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Exhibition 1873 
Policing in Australia Since 1788 - In the Line of Duty
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First police station, Darwin

NT 1873

Inspector Paul Foelsche

First Police Station, Darwin, 1873.
National Library of Australia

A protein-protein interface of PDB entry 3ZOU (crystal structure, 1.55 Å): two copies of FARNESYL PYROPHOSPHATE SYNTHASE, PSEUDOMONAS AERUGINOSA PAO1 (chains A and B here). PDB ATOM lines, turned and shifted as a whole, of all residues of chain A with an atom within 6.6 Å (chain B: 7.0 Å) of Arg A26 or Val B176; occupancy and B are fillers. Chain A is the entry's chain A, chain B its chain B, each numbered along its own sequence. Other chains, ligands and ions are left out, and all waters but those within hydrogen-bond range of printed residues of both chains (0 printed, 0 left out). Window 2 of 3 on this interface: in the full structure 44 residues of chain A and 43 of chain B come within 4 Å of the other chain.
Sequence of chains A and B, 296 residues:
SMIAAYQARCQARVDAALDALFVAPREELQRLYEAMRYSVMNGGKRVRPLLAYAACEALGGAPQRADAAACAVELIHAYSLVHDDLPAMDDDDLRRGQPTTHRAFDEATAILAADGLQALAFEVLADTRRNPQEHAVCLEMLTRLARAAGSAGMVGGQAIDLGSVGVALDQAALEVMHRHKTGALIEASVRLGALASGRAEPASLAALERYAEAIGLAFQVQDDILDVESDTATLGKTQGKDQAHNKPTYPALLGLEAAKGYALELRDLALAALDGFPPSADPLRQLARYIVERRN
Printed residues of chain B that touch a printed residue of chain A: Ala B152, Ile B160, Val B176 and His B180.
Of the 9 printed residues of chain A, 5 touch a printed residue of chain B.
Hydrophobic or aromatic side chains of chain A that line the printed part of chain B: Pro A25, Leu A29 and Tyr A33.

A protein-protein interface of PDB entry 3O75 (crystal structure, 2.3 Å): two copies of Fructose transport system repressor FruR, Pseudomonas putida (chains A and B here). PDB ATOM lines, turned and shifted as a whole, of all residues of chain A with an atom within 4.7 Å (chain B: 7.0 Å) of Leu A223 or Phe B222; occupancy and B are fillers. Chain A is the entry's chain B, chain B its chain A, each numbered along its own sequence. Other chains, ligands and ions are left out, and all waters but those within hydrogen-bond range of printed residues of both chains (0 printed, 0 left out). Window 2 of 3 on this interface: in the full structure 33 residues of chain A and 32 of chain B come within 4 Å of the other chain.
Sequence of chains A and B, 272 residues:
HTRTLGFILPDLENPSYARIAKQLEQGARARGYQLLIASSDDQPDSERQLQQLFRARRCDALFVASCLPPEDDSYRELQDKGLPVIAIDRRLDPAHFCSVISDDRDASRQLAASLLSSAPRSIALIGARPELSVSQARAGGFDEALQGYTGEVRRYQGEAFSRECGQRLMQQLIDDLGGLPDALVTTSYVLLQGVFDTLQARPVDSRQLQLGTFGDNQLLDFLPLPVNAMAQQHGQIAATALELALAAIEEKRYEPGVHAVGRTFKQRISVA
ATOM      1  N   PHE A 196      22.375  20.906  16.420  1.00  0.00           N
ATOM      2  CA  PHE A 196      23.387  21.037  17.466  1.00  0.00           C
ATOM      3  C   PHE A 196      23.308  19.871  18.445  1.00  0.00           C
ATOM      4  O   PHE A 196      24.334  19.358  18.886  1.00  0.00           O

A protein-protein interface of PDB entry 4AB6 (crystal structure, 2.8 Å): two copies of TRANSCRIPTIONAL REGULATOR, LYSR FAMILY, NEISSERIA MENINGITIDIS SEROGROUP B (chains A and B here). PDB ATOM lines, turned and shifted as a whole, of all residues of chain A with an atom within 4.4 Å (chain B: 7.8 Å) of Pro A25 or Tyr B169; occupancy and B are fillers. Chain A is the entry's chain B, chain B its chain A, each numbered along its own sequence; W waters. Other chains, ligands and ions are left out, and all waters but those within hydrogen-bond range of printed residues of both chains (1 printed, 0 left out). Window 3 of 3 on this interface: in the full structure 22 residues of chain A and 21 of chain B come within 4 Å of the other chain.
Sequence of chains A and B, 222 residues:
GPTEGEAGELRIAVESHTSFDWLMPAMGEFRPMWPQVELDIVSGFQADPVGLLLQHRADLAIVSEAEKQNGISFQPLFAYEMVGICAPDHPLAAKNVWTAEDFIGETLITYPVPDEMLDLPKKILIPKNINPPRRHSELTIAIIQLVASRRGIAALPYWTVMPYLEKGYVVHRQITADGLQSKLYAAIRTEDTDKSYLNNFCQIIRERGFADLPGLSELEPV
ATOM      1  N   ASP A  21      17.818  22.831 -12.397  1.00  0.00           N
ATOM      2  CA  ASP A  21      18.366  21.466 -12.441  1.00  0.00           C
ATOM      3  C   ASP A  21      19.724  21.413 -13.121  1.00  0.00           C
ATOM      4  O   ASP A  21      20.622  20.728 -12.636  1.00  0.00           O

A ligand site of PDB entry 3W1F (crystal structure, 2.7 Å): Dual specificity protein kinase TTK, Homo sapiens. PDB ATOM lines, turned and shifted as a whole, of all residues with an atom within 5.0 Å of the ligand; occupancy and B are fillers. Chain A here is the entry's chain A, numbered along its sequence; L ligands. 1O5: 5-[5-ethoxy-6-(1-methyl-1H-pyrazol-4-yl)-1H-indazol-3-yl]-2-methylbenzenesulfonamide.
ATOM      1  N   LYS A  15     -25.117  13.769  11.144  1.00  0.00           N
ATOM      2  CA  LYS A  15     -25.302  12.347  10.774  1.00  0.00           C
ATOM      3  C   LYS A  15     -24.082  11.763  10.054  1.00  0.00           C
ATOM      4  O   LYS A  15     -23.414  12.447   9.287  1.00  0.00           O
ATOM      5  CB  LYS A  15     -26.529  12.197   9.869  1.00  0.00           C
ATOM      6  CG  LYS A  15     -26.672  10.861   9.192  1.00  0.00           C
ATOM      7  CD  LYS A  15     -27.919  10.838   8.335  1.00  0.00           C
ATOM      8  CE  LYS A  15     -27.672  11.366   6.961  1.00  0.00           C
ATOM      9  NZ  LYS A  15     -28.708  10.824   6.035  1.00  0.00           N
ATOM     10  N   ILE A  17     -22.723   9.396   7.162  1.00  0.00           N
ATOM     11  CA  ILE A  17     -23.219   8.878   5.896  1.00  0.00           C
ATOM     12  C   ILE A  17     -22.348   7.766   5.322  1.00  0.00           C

Inspector Paul Foelsche (1831-1914) combined police duties with a passion for photography and an interest in anthropology. His record of the developing town of Palmerston (now Darwin) gives a rare insight into frontier life, and his portraits of Aboriginal subjects has become a most significant archive. Inspector Foelsche commanded the Northern Territory police force for 34 years. He and his small group of officers had to build their own police station when they arrived at Port Darwin in January 1870. As the settlement grew, conflict between the settlers and Aboriginal people increased. In response to the Protector of Aborigines recommendation that he act in cases of violence among Aboriginal people, Foelsche allowed his deputy, Corporal Montagu, to mount reprisal expeditions. After the Daly River killings and reprisals of 1884, Montagu faced a full government enquiry and Foelsche was publicly criticised. On his retirement in 1904 Foelsche was the longest-serving public official in the Territory’s history. He was awarded the Imperial Service Medal, and received an illuminated address from his fellow officers.

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